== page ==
• http://nstarksen.tumblr.com Noah Starksen

    Mike,

    Pardon my ignorance, but I am not very familiar with Catholic liturgy. What is the Catholic view of what happens at the time of Baptism? Does baptism cleanse any and all sins from a person? Does this Sacrament save you due to its spiritual effects?

    And also, you say that once you have turned towards God, He wants you to submit to something, that something being baptism. But if infants can be baptized how does this work? Because they have not made any decision to turn away from sin and towards God. Instead there parents made it for them. Are they “submitting” to baptism or just being forced to?

    Sorry for my lack of knowledge, I am just trying to understand.

  • http://www.integratedcatholiclife.org Deacon Mike Bickerstaff

    JBL,

    You wrote: “I don’t see a difference between the act of baptism and the act of responding to an alter call / reciting a “sinner’s prayer”. Believing that either of these “works” results in any transcendental positional shift is akin to superstition in my book.”

    The question is this, “Is Baptism ‘superstition’ in the Lord’s book?” You calling it superstition is not what matters. Possibly you have not read the article and are just responding to the comments here. Maybe you could comment on my article?

    The Lord Jesus said, “Go into all the world and preach the gospel to the whole creation. He who believes and is baptized will be saved; but he who does not believe will be condemned(Mark 16:15-16).”

    The constant testimony of the Church He established has been consistent… baptism is a sacrament by which Jesus confers the grace of Justification and a person is born again.

    Deacon Mike

  • http://www.integratedcatholiclife.org Deacon Mike Bickerstaff

    Hi Noah,

    Sacraments, such as Baptism, are the actions of the Holy Spirit. Thus they are God’s works in the new covenant, not man’s.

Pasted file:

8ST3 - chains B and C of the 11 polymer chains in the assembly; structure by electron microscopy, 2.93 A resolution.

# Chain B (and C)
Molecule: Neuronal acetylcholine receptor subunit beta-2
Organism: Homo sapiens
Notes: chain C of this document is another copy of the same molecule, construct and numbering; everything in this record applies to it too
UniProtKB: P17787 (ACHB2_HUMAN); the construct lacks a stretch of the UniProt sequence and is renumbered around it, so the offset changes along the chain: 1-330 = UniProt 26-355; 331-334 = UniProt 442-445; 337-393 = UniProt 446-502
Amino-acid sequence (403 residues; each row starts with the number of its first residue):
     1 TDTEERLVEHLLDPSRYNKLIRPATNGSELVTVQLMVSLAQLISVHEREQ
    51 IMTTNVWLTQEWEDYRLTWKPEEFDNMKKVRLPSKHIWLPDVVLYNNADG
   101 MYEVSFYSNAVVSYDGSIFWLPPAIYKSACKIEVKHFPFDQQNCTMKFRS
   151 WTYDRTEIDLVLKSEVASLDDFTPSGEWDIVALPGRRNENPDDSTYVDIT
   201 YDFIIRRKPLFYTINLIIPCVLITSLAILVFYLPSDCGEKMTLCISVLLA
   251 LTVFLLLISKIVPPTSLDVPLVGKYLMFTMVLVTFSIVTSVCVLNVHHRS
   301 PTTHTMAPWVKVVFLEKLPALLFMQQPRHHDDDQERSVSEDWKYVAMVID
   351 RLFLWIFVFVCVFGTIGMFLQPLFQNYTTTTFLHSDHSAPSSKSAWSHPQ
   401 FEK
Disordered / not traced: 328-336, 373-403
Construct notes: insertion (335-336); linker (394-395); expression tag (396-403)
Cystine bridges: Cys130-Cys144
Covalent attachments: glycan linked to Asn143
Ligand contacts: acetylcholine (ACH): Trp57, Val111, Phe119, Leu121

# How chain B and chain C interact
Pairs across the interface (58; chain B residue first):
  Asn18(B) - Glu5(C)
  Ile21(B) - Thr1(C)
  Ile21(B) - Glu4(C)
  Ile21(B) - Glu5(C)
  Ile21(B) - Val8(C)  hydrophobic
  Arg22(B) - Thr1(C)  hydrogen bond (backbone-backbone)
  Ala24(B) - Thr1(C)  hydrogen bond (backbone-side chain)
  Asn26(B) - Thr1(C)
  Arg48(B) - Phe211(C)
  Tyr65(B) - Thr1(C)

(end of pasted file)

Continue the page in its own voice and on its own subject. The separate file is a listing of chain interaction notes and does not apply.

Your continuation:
The sacrament of Baptism is one of the three sacraments of initiation. A person is born again in Baptism. He is cleansed of original sin and all personal sin. He is infused with the grace and virtue of God, gaining a share of God’s life in his soul. He/she becomes a new creation and enters the covenant of God’s family, the Church, as an adopted son or daughter of God. Incorporated into the Church, he shares in the mission of the Church which is the continuing mission of Christ and becomes a member of Christ’s Mystical Body.

    No child who has reached the age of reason can be forced to receive Baptism. They must ask for it and be able to understand what they ask for and why. An infant, generally a child under the age of 6 or 7, can be baptized if his parents are believers, they ask for the infant’s Baptism, and there exists a reasonable hope that they will raise the child in the faith. Consider this, by original sin, man is separated from God. A person becomes justified by Baptism. Through this free grace of God, the infant is born anew into salvation. This is an inestimable gift of God. No parent should desire to keep this pearl of great price from their infant. Certainly, children will need to come to mature in the faith and accept it when they have reached the age at which they are able to do so.

    Deacon Mike

  • http://www.integratedcatholiclife.org Deacon Mike Bickerstaff

    Scot,

    Thank you so much for the privilege and honor of posting at your blog.

    Deacon Mike

  • http://nstarksen.tumblr.com Noah Starksen

    Deacon Mike,

    One more question to help me understand a little. Because much of the debate (at least that I have heard about) between Calvinism and Arminianism comes in the protestant church, because this came after the reformation in the protestant church, I do not know what the Catholic beliefs are about this. Could you inform me what the Catholic theology is in regards to the 5 point of Calvinism?